This is part 1 of a 5-part series.
The challenge is hardly new. Although all sectors of agricultural production in Africa are seeing a rise in output, the increase is still insufficient to meet the rising demand for food as the continent’s population continues to grow. Productivity remains too low.
Year after year, analysts point to African countries’ ever-growing reliance on food imports – mainly from Asia – with China and Thailand supplying the bulk of the continent’s rice, while South American exporters, Russia and Ukraine provide other agricultural products.
Africa has already come up with some winning formulas in the agricultural productivity department, but there is still a great deal left to do where organising supply chains is concerned; be it optimising the often precarious logistics of securing inputs and transporting crops or building efficient cooperatives.
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Tunisian winegrowers certainly have a lesson or two to teach about establishing successful cooperatives; pooling production and marketing resources; providing mutual support and sharing knowledge.
Another major achievement has been in creating seeds suited to the local environment, such as the Mercedes cocoa variety developed by agronomists in Yamoussoukro, Côte d’Ivoire. Thanks to its introduction, the country’s cocoa yields have jumped 83%. If the same amount of R&D resources was put into other locally consumed crops, as opposed to those for export, it could be a game-changer.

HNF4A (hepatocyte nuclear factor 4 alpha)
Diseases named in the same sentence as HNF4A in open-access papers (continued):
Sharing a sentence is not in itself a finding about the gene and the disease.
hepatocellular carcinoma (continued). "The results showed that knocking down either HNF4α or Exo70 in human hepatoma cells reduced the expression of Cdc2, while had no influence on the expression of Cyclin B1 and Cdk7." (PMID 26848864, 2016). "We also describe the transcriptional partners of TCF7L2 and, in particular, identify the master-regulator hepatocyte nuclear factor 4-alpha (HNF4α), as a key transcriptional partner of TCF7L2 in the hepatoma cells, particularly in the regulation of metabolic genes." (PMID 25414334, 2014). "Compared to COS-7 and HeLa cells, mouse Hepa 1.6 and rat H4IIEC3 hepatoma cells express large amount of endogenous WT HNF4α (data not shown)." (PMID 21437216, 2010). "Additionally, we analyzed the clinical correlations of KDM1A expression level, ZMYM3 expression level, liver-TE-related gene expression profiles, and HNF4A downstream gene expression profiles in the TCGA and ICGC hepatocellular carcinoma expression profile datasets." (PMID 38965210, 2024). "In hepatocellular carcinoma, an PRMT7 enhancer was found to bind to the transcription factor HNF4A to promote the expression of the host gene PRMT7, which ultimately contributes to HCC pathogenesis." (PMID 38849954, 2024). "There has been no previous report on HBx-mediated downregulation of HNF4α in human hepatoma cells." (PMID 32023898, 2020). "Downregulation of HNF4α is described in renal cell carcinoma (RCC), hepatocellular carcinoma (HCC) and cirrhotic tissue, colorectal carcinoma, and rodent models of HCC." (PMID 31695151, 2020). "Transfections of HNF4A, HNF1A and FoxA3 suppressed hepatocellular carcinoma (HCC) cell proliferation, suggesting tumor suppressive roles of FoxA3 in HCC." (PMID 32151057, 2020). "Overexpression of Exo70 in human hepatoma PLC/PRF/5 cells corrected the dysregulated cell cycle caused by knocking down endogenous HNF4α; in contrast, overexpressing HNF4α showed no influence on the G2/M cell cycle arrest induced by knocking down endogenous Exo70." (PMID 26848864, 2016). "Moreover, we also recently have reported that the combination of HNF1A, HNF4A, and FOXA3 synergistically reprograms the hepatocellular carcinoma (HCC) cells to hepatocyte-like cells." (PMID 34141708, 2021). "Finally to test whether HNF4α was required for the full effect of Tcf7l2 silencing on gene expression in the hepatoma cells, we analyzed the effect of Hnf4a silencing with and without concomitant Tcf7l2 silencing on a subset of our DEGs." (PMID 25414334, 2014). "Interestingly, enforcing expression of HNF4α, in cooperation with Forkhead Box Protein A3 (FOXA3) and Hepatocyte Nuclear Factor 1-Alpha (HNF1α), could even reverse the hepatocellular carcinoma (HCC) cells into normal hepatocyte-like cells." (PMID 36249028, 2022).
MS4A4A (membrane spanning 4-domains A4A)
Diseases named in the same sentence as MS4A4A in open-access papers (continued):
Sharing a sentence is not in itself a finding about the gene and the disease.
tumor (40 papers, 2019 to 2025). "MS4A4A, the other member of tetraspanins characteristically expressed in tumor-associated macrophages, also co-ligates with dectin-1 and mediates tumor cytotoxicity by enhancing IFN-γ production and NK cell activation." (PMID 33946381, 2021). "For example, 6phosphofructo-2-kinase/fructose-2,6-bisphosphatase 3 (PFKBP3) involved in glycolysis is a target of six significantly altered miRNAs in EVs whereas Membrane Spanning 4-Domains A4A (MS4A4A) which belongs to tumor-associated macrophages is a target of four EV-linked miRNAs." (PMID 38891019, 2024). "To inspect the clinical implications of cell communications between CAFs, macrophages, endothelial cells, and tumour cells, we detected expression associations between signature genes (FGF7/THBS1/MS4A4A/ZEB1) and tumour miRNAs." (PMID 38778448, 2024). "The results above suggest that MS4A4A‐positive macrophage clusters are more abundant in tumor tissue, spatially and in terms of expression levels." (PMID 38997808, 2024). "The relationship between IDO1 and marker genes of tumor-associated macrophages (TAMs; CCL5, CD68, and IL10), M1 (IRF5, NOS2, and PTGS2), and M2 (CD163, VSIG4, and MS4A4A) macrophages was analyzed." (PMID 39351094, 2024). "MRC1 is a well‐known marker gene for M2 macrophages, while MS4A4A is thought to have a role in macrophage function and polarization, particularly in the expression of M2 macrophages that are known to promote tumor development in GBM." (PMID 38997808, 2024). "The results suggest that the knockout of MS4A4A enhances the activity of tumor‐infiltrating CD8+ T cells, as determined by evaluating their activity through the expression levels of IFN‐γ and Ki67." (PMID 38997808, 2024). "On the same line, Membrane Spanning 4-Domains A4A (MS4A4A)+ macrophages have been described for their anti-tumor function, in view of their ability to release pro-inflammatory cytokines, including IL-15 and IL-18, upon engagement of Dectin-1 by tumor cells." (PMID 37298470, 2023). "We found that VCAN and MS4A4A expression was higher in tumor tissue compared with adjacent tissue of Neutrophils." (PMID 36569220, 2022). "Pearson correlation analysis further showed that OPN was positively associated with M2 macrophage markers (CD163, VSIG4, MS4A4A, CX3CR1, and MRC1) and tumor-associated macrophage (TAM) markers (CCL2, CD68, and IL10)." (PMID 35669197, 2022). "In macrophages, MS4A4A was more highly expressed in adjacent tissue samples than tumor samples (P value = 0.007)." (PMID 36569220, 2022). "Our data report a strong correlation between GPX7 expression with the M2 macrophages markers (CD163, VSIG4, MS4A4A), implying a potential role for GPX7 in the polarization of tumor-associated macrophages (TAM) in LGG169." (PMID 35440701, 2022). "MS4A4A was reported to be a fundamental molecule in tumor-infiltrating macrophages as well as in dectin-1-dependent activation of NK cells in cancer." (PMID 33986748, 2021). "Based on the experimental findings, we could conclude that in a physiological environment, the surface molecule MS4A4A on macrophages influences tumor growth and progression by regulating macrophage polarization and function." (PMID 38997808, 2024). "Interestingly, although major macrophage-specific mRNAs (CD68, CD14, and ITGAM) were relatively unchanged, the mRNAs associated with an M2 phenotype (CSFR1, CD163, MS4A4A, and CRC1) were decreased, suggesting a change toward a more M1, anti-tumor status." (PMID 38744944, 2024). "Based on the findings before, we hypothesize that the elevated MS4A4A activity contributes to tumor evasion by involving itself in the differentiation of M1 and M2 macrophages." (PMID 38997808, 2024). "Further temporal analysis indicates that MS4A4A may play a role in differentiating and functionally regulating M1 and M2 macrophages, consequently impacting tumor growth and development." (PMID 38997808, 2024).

Finally, using emerging technologies is another promising avenue, with micro-irrigation (Burkina Faso has pioneered the method in Africa) and drones (some rice growers in Togo use them to map their fields, optimise their farming operations and improve the application of crop protection products) already making productivity gains.
In this series, The Africa Report zooms in on four useful ideas that are increasing agricultural production on the continent – four success stories from vastly different countries and sectors. These stories are not however meant to be exhaustive: the creativity of African farmers, who are facing an array of challenges especially in terms of logistics and climate change, does not end there. Our hope is that these four examples will inspire other agricultural actors in Africa to improve productivity and better feed their populations.
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